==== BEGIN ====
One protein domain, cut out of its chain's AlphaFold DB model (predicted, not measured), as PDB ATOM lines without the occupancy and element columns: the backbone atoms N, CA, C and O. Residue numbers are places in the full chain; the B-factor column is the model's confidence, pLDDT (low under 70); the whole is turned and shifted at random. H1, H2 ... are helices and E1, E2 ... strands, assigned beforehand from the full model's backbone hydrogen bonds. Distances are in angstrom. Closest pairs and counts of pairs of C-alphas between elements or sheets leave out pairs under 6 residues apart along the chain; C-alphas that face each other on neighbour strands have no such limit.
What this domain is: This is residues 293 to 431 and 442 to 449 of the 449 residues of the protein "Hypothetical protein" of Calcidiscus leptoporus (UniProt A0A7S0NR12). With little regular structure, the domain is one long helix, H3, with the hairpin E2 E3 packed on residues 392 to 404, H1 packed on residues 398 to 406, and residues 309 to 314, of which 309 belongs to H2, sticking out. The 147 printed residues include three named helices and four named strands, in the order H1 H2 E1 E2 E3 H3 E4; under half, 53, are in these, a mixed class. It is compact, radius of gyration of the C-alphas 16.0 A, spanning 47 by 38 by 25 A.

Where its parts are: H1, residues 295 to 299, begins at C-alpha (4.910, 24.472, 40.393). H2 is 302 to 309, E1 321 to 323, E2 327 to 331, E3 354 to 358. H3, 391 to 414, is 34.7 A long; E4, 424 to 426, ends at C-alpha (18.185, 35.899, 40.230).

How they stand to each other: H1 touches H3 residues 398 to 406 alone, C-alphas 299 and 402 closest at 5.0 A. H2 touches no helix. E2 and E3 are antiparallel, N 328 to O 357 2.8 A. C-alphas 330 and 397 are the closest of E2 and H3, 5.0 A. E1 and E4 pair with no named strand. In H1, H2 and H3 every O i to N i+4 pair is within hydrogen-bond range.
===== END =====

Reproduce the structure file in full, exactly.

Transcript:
One protein domain, cut out of its chain's AlphaFold DB model (predicted, not measured), as PDB ATOM lines without the occupancy and element columns: the backbone atoms N, CA, C and O. Residue numbers are places in the full chain; the B-factor column is the model's confidence, pLDDT (low under 70); the whole is turned and shifted at random. H1, H2 ... are helices and E1, E2 ... strands, assigned beforehand from the full model's backbone hydrogen bonds. Distances are in angstrom. Closest pairs and counts of pairs of C-alphas between elements or sheets leave out pairs under 6 residues apart along the chain; C-alphas that face each other on neighbour strands have no such limit.
What this domain is: This is residues 293 to 431 and 442 to 449 of the 449 residues of the protein "Hypothetical protein" of Calcidiscus leptoporus (UniProt A0A7S0NR12). With little regular structure, the domain is one long helix, H3, with the hairpin E2 E3 packed on residues 392 to 404, H1 packed on residues 398 to 406, and residues 309 to 314, of which 309 belongs to H2, sticking out. The 147 printed residues include three named helices and four named strands, in the order H1 H2 E1 E2 E3 H3 E4; under half, 53, are in these, a mixed class. It is compact, radius of gyration of the C-alphas 16.0 A, spanning 47 by 38 by 25 A.

Where its parts are: H1, residues 295 to 299, begins at C-alpha (4.910, 24.472, 40.393). H2 is 302 to 309, E1 321 to 323, E2 327 to 331, E3 354 to 358. H3, 391 to 414, is 34.7 A long; E4, 424 to 426, ends at C-alpha (18.185, 35.899, 40.230).

How they stand to each other: H1 touches H3 residues 398 to 406 alone, C-alphas 299 and 402 closest at 5.0 A. H2 touches no helix. E2 and E3 are antiparallel, N 328 to O 357 2.8 A. C-alphas 330 and 397 are the closest of E2 and H3, 5.0 A. E1 and E4 pair with no named strand. In H1, H2 and H3 every O i to N i+4 pair is within hydrogen-bond range.